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June 12, 2009

Red

by Franz Patrick


Red (1994)
★★★★ / ★★★★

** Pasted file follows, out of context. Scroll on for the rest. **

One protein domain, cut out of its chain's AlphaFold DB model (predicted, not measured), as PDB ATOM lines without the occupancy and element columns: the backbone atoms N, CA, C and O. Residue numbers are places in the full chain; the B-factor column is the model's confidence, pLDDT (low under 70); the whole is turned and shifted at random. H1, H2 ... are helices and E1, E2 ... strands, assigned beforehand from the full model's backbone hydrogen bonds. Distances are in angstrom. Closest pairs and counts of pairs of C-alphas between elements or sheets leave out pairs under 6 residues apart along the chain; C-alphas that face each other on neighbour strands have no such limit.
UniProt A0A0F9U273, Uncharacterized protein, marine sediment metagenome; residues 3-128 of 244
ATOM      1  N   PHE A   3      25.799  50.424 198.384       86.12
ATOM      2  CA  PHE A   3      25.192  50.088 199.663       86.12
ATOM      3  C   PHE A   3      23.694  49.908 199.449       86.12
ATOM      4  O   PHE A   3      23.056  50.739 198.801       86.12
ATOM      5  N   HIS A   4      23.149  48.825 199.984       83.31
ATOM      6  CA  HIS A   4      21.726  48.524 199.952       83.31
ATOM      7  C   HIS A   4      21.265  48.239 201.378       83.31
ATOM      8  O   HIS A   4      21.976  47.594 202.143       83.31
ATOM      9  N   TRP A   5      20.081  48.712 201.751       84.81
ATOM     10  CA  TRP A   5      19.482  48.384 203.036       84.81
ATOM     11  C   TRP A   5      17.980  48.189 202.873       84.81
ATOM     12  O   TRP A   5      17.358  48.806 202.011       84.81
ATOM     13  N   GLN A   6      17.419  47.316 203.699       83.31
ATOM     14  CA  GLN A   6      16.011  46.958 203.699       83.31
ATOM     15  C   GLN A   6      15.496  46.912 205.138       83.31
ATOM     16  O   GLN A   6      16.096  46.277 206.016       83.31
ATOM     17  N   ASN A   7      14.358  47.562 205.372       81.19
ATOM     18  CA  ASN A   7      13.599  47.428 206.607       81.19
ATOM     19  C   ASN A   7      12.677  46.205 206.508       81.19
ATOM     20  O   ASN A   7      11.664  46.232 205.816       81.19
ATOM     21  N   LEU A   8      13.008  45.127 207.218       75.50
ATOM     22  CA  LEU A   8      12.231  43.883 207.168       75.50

Written and directed by Krzysztof Kieslowski, out of the “Three Colors” trilogy (“Blue,” “White” and “Red”–colors of the French flag that mean liberty, equality and fraternity, respectively), I believe this one is the strongest. Right from the very start, the thesis regarding strange connections between people who want some sort of communication, meaningful or not, with another person is established. I was blown away by Irène Jacob’s performance as a model who one day runs over a dog that belongs to a retired judge played by Jean-Louis Trintignant. Although at first the two seem to have nothing in common, the more time they spend together, the more they realize that they probably belong to each other despite their significant age difference. Jacob was the star here and I couldn’t take my eyes off her. I was even more mesmerized by her whenever her photos are being taken by a photographer or whenever she was walking on the runway. There was an air of sadness (with a little bit of strength underneath it all) about her that I really wanted to explore. I also was at awe when it comes to Kieslowski’s use of color. The color red was all over this film yet each one signifies a different feeling or symbolism. Combined with its excellent use of pacing, I felt like I was in a dream where everyone and everything has a purpose. Lastly, I have to mention the final scene when all the three leads (and some side characters) from the whole trilogy appeared. It gave me serious goosebumps because I got to know each of those characters prior to this installment. It was weird seeing them again after thinking that their stories were over when the credits rolled in their respective installment. That scene and the few scenes before it are able to say something meaningful about destiny to the point where I looked at each of the characters from “Red” in a completely different light. Kieslowski’s craft just blew me away and I have absolutely nothing negative about this picture. What a perfect way to end an ambitious project.

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